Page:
The evening of June 1, I stopped by the French Institute Alliance Francaise in Manhattan for a fundraising event billed as “Haïti Optimiste,” put on by Artists for Peace and Justice. A packed house studded with artistic stars gathered to support the impressive Artists Institute in Jacmel, Haiti. Founded in 2004 by American filmmaker David Belle, the Artists Institute is the only college in Haiti to offer studies in film and music production entirely for free, and has proven itself by boosting the livelihoods and artistic expression of many successful graduates. The two divisions of the college, the Audio Institute and Ciné Institute, are housed on an oceanside campus and staffed by mostly Haitian teachers and administration, offering students a high-tech recording studio, film production studios, and the like.
We got to see the products of the Institute on Wednesday night: An excellent short documentary was shown profiling the beloved Haitian folkloric dancer and teacher Vivianne Gauthier; and Michael Brun, an internationally renowned D.J. and graduate of the program, showed a student-made video for his hit song “Wherever I Go” (produced at the Institute). The superb Haitian roots band Lakou Mizik, whose first album, Wa Di Yo, was recorded at the Institute, rocked the house. Also on the musical bill was Paul Beaubrun, a burgeoning Haitian singer and guitarist who has recently played with the likes of Sheryl Crow, Jackson Browne and Lauryn Hill, and Riva Précil and Monvleyno of Bohio Music. Beaubrun’s solo acoustic guitar tunes were emotive and laid back, exuding his warm, gentle energy. Riva Précil, who has studied with Vivianne Gauthier, danced onto the dimly lit stage, undulating and flowing in the most entrancing way, to take the mic and sing jazzy Haitian roots ballads in her rich, sultry voice.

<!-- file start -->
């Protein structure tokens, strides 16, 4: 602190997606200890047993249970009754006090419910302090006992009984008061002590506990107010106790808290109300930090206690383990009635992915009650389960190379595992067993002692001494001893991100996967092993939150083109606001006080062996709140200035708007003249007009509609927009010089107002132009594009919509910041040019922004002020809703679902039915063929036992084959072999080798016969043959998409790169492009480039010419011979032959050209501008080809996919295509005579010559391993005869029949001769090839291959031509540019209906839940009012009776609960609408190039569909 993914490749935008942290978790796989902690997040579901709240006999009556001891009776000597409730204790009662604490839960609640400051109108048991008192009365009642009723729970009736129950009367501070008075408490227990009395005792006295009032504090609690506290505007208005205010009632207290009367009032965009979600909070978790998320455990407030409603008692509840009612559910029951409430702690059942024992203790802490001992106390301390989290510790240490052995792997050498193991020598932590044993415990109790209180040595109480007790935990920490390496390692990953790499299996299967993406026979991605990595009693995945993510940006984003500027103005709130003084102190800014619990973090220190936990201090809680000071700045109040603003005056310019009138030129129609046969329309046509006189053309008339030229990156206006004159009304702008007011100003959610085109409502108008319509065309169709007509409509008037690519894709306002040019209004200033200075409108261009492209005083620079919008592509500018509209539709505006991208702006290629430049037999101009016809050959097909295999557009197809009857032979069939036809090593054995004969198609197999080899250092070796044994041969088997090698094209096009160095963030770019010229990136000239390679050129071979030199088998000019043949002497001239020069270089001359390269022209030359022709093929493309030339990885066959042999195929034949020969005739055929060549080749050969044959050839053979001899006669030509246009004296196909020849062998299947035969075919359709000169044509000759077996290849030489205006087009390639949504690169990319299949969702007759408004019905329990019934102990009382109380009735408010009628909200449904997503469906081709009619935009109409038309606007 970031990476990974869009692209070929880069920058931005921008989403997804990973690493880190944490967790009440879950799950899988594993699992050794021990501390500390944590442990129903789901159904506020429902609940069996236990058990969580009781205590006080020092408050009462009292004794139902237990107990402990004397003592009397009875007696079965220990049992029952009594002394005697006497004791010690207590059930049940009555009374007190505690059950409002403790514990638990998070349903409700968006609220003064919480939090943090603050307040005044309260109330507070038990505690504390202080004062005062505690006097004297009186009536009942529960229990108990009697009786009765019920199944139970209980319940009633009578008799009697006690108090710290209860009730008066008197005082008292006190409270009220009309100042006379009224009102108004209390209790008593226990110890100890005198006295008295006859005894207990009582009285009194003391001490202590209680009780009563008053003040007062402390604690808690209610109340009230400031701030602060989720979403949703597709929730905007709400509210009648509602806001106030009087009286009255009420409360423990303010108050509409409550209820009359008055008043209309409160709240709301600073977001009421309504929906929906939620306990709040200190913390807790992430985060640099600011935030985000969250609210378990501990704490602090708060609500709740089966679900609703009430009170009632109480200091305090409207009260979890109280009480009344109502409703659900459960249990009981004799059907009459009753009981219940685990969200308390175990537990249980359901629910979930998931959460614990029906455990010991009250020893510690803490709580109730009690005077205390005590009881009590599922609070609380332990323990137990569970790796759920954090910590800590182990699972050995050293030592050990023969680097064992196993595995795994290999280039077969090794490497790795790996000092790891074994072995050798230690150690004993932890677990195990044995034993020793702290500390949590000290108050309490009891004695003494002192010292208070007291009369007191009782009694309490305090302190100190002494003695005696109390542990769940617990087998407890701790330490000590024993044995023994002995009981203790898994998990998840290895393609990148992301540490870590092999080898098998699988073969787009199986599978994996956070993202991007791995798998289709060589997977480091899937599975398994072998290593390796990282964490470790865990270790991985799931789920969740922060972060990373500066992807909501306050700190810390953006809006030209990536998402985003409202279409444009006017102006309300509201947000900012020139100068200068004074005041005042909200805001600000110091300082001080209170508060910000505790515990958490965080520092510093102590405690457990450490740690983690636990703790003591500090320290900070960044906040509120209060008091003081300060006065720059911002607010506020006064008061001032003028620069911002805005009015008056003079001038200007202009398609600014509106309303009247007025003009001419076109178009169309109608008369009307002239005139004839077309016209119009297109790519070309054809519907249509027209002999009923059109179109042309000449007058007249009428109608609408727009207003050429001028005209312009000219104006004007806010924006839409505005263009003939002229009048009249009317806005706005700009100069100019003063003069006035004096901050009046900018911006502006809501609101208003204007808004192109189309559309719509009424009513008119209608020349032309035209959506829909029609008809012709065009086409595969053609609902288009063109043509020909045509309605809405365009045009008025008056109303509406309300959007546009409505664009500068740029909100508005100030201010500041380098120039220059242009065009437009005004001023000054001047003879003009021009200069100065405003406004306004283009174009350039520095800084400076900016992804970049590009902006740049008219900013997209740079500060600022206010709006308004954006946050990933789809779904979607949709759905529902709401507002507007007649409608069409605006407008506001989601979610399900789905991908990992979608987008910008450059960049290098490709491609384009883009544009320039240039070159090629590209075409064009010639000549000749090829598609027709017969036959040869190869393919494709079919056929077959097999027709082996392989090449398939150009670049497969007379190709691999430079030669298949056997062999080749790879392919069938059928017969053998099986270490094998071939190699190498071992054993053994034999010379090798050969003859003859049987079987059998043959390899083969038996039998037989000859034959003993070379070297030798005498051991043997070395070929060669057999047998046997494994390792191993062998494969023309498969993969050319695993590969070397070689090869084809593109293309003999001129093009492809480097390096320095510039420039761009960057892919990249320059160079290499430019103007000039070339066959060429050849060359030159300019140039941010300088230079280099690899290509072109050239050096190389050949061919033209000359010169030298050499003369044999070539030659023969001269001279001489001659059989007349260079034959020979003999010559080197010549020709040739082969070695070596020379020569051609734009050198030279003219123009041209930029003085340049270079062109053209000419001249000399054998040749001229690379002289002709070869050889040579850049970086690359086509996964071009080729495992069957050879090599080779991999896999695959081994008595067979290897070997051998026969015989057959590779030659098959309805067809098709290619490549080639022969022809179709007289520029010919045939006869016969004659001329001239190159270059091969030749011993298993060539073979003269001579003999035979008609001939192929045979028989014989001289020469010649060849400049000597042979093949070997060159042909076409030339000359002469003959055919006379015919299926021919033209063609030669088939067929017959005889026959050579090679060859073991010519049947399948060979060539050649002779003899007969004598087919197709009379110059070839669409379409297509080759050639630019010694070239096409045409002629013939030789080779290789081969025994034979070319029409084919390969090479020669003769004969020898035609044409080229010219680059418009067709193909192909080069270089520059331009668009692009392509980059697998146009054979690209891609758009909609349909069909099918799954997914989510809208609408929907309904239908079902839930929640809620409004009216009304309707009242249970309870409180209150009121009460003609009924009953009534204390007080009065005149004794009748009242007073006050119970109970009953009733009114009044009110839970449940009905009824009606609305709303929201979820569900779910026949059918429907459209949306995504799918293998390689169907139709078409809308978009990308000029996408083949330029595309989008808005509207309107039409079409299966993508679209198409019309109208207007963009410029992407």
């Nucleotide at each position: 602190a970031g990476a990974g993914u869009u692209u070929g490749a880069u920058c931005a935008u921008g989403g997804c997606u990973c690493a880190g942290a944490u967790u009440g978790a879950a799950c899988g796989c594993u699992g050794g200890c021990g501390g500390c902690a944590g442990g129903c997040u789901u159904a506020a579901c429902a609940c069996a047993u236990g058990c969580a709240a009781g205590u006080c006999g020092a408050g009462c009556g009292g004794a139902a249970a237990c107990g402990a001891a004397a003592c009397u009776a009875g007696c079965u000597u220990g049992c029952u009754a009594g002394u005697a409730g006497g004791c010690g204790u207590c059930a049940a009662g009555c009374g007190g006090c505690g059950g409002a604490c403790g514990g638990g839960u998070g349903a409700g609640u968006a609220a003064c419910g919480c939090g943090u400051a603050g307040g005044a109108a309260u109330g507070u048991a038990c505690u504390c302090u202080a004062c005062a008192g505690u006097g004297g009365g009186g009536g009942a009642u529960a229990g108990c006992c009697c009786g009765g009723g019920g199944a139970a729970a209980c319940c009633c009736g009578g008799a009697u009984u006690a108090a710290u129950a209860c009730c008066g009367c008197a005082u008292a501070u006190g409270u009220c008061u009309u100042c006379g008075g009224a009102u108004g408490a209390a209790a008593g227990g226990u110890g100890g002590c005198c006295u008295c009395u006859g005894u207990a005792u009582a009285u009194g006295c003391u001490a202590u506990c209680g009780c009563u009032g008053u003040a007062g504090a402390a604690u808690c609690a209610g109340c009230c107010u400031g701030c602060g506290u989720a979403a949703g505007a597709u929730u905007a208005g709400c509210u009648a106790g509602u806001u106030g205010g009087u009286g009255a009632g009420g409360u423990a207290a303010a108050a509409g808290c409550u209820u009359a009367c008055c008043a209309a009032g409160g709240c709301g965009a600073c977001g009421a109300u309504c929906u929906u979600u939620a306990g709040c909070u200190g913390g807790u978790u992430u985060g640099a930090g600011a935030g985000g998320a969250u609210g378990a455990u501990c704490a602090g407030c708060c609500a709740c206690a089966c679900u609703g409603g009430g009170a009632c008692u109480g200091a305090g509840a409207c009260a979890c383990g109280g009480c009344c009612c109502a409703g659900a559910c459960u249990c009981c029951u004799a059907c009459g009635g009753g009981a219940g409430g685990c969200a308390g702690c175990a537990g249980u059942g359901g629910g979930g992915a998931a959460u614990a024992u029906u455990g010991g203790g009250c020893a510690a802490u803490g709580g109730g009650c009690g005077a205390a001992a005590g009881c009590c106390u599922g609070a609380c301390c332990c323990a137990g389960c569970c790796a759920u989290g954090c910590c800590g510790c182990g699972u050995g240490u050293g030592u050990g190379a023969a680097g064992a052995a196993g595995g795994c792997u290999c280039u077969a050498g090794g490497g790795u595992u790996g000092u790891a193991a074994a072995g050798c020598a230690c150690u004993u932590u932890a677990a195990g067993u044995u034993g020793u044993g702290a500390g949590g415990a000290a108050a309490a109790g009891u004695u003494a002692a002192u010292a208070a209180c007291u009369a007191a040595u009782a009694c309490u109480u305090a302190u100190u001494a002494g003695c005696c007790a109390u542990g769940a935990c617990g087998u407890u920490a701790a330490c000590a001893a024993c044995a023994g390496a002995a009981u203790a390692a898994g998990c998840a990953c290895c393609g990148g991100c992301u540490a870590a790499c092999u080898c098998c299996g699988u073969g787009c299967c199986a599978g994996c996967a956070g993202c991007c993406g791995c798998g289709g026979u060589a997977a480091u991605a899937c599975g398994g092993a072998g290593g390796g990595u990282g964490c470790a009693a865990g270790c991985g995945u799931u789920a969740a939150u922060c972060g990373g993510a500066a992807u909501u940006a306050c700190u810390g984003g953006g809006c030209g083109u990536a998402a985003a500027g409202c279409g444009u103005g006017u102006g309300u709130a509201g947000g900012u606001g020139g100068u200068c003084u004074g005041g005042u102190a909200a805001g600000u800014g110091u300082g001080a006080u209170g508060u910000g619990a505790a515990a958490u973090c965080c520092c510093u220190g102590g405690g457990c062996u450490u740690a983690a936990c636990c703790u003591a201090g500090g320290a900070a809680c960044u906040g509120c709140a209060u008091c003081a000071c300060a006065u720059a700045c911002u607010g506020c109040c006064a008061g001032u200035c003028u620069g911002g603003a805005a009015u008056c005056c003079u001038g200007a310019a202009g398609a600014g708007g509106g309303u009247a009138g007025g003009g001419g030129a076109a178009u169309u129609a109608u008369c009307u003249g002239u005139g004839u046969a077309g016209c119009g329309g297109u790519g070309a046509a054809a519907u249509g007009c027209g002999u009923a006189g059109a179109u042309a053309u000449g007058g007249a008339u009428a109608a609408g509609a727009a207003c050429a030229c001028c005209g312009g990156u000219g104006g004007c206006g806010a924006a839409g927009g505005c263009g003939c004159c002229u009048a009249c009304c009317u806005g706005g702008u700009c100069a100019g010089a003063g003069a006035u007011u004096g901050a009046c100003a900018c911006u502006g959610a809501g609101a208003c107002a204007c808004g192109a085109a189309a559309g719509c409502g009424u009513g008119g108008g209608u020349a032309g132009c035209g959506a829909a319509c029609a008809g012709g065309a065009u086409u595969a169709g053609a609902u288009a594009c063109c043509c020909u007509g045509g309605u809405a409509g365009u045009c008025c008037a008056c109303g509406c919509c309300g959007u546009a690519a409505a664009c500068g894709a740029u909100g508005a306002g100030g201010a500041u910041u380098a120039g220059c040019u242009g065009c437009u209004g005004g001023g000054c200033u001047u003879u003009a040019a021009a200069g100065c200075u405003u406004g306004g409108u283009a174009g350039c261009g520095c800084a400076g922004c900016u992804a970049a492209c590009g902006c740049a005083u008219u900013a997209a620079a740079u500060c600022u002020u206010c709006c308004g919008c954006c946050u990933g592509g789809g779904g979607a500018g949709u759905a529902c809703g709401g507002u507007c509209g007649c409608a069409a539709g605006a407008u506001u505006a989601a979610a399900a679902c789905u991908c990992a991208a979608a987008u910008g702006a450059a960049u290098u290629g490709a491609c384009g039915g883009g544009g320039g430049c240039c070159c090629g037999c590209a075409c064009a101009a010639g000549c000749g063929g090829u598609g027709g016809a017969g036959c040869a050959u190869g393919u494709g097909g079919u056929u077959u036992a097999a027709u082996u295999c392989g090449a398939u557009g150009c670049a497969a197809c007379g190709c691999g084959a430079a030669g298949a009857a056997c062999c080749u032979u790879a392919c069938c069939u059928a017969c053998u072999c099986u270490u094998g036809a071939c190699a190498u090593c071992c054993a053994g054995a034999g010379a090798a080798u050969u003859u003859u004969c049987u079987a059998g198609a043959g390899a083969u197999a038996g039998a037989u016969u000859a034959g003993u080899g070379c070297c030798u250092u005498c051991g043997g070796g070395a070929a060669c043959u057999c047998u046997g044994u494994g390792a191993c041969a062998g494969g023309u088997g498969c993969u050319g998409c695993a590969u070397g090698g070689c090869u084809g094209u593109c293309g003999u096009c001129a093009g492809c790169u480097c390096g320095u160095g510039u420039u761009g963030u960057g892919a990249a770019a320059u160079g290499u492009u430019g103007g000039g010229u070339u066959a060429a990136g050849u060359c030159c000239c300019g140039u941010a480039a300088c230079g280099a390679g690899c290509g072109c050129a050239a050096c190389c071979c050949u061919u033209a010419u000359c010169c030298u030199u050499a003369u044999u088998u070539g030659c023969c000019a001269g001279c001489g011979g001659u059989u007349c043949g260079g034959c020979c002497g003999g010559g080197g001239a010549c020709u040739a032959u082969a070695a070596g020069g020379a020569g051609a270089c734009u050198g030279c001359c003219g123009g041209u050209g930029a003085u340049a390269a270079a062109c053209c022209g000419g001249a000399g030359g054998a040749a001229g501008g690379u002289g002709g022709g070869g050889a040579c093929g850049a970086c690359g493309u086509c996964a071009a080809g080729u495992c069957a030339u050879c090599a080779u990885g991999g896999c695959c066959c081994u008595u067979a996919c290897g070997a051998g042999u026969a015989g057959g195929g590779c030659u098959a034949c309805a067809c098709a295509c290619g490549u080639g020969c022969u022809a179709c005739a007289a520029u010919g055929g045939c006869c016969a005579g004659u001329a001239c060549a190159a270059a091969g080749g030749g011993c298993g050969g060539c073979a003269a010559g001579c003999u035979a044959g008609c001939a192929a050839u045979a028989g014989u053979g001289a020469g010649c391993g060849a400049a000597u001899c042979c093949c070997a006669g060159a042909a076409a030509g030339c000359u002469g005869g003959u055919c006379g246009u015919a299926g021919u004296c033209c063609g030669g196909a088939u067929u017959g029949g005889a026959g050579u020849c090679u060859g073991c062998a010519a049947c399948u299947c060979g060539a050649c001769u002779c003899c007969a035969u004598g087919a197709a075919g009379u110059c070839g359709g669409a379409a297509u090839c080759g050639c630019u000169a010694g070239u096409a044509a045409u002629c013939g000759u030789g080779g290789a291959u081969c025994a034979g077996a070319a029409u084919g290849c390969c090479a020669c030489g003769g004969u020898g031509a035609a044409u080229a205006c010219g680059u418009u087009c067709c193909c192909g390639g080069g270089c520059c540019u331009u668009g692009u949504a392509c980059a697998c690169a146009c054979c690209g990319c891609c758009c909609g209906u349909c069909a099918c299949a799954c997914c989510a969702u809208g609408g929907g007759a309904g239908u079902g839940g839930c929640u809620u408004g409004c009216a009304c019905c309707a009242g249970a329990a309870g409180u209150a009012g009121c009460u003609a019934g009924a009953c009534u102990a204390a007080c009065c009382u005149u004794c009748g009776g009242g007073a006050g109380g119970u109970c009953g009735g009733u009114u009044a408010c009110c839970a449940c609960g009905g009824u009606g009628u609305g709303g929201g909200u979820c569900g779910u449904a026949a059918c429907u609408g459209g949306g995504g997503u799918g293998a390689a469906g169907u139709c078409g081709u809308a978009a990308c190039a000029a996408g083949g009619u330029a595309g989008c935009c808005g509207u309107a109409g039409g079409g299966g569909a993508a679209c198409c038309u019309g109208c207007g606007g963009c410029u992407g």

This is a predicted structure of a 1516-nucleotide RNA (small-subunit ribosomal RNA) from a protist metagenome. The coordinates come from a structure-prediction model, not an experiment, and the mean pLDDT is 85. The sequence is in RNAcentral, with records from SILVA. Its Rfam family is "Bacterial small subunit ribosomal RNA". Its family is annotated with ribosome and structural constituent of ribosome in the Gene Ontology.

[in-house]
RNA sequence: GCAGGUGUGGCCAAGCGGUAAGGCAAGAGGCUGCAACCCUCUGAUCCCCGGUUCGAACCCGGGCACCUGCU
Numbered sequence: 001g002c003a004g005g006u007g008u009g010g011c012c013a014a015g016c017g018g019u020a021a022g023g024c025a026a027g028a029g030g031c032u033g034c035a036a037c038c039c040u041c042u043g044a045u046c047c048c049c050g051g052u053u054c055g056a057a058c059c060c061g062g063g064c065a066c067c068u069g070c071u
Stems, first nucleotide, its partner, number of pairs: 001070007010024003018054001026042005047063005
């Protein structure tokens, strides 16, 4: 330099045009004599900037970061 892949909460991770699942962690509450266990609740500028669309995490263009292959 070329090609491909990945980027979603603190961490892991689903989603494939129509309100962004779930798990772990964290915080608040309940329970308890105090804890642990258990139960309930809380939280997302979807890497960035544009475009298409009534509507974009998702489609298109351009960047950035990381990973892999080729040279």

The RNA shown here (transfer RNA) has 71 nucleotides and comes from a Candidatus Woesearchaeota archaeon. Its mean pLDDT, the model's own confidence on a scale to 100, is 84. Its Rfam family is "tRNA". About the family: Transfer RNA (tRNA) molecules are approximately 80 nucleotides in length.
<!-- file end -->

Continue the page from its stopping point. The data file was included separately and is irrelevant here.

Famed soul singer Maxwell, who has Haitian roots, took the stage with Institute founder David Belle to speak praises of the Institute and raise funds, which they did with great success. Unfortunately all the music we heard from Maxwell was an impromptu 20-second cover of “Ain’t No Sunshine.” It was Lakou Mizik that really stole the show, with their high-energy fusion of the Haitian roots styles rara, troubadou and vodou, with rock and rap. Their sound is incredibly full and bright, reaching right into your core, and moving you to dance. At times they sound like a Creole U2, and at others like fiery and drum-heavy Cajun zydeco, but always presented with great positive energy and excellent musicianship.
The overarching message and feeling of the night was optimism and positivity. All present offered a bright vision for the future of a Haiti ravaged by an earthquake, unreliable politics, poverty and disease–a future in part directed by a young generation who can make music, film and art to uplift their nation and reframe the tragic global image of Haiti. As written in Lakou Mizik’s statement, the vision is that “Haiti’s music and culture could serve as an antidote to the flood of negativity.”
Featured image, Nadine Remy of Lakou Mizik. Photos by Kat Cheng.